Randian robot sex, and hard ons for social progress.

Though it’s been several months since my premier night viewing of Atlas Shrugged, I thought I’d write up my first impressions nonetheless.

Unfortunately, as a stand-alone film it gets an objective thumbs down. If you don’t know anything about Rand or her ideas you’re probably not going to leave the theater a true believer, probably not even a true understander.

On the other hand, fanboys (which I’ll admit to being to a certain degree) will definitely swoon when hella-romantical Henry gifts his wife a bracelet forged from the first batch of metal. For non-noobs to Rand, I suggest inviting thoughtful friends too impatient for a 2000 page schlep and discussing themes over dinner and drinks thereafter.

I am willing to defend the film and Rand from a certain form of criticism that I hear frequently – more frequently since the premier. To many readers, Rand doesn’t know how to write. Her characters are stiff emotionless clones of one another – what gives?

I get frustrated hearing this criticism of Rand, because I think it communicates more about the critic than about the nature of Rand’s ideas or style per se. In other words, “Rand’s characters are two dimensional” is just something that people who don’t understand Rand tend to say.

To many, Rand’s characters feel like robotic automatons akin to the creepy cyborgs of formal neo-classical economics. They act as if they are only motivated by money and self-interest. When these readers get to the parts of Rand’s novels about romantic relations it’s an awkward experience to say the least. Randian robot sex is cold, stiff and unpleasant. But this is the wrong way to read Rand, and unfortunately the opportunity for this misinterpretation is exaggerated rather than ameliorated by the cinematic adaptation.

My complaint about Rand in general is a minor one, she labeled and titled things poorly. Had only she had not been so overly confident as to call her system Objectivism. Randianism would have been just fine and arguably would have avoided many of her philosophical and or meta-physical shortcomings.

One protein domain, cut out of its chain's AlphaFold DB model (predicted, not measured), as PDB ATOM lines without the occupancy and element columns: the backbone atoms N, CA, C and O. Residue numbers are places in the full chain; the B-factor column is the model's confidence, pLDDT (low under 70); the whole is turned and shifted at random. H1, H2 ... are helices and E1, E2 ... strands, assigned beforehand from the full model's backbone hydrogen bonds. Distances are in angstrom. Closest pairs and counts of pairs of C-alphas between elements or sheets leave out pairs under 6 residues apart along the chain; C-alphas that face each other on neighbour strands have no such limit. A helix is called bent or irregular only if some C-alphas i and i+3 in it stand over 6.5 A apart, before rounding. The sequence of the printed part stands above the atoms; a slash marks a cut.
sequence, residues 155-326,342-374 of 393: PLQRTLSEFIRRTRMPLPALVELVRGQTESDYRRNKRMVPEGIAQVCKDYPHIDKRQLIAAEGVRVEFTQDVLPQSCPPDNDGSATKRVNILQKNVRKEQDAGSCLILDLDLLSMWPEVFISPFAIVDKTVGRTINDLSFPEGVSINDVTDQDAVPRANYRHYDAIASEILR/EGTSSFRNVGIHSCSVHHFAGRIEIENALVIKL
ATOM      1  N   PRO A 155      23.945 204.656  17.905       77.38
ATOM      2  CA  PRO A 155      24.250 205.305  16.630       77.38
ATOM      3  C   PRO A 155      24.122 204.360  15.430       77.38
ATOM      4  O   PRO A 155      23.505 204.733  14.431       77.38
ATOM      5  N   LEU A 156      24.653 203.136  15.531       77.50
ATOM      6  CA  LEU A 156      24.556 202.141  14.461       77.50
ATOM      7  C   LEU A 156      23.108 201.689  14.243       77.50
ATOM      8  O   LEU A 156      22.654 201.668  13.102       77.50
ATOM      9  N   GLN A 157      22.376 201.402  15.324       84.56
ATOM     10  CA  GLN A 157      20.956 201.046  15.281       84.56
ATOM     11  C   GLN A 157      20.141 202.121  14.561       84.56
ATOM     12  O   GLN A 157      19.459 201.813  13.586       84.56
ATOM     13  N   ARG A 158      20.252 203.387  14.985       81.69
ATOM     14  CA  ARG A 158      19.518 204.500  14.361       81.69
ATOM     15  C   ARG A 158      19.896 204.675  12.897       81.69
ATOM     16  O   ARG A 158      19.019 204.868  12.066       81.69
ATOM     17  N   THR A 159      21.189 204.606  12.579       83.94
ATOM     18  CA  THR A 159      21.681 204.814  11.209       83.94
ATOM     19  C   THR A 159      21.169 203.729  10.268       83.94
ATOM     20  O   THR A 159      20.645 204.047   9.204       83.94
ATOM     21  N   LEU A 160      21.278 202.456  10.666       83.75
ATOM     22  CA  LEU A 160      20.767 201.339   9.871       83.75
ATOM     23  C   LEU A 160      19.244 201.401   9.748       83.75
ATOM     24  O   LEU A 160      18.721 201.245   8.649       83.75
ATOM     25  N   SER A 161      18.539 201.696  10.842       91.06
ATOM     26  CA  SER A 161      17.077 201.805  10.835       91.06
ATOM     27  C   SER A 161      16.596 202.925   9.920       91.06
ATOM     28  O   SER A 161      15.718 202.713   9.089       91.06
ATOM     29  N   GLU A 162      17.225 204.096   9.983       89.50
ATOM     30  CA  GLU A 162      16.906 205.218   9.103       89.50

Selfishness is another word that Rand misuses in reference to her own ideas and characters. The romantic relationships between Rand’s characters do not reflect a strict definition of selfishness per se. The heroes of Rand’s novels are connected with regard to a common principle. Rather than awarding social approbation according to traditional social conventions (he’s so nice, she’s so hot, he’s so giving and caring), they award respect and admiration with regard to the real outcomes and influences of one another’s actions (Dagny runs one heckuva railroad). This is fundamentally a Smithian point – a methodological perspective that Rand borrows from economic science and in doing so she is an extremely talented writer in so far as she can articulate its complexity in the unconventional setting of fiction.

From this perspective the film suffers because society itself is a missing character. When one goes the long way through the written tome, she turns page after page of descriptive text about the state of Rand’s fictional world. Political drama, economic processes, union conflicts, etc. they are all described in detail with regard to how they effect the real populations of people out and about living within the world. Dagny’s incredible rails and Rearden’s nifty metals make these peoples’ lives better and the world itself a better place to live within. When one reads about what Rand’s heroes have done for the world, it is not as hard to see why one might get a hard on about it. Aside from a few swift montage sequences, this experience is relatively absent from the film.

Admittedly, I have no idea how such themes could have better been included.